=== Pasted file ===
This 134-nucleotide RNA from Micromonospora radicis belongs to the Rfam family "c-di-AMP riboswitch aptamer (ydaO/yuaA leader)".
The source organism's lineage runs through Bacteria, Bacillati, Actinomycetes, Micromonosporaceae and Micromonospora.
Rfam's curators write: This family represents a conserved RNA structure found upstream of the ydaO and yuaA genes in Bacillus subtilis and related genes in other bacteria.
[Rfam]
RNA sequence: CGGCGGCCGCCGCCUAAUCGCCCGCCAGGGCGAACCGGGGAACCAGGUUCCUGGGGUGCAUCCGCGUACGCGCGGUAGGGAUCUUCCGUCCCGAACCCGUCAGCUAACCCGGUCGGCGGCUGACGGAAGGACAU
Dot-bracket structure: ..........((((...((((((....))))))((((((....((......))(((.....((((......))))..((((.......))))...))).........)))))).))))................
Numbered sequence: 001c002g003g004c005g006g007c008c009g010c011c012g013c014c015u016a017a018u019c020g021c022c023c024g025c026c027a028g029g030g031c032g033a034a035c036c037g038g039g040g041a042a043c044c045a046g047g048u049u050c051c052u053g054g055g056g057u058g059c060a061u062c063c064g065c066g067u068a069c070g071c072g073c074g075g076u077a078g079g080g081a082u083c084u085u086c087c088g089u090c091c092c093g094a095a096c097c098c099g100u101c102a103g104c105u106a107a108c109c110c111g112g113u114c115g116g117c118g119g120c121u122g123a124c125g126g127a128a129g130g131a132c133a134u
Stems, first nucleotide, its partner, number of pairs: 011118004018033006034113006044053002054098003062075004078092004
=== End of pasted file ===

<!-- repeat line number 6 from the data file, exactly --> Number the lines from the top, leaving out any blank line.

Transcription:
Dot-bracket structure: ..........((((...((((((....))))))((((((....((......))(((.....((((......))))..((((.......))))...))).........)))))).))))................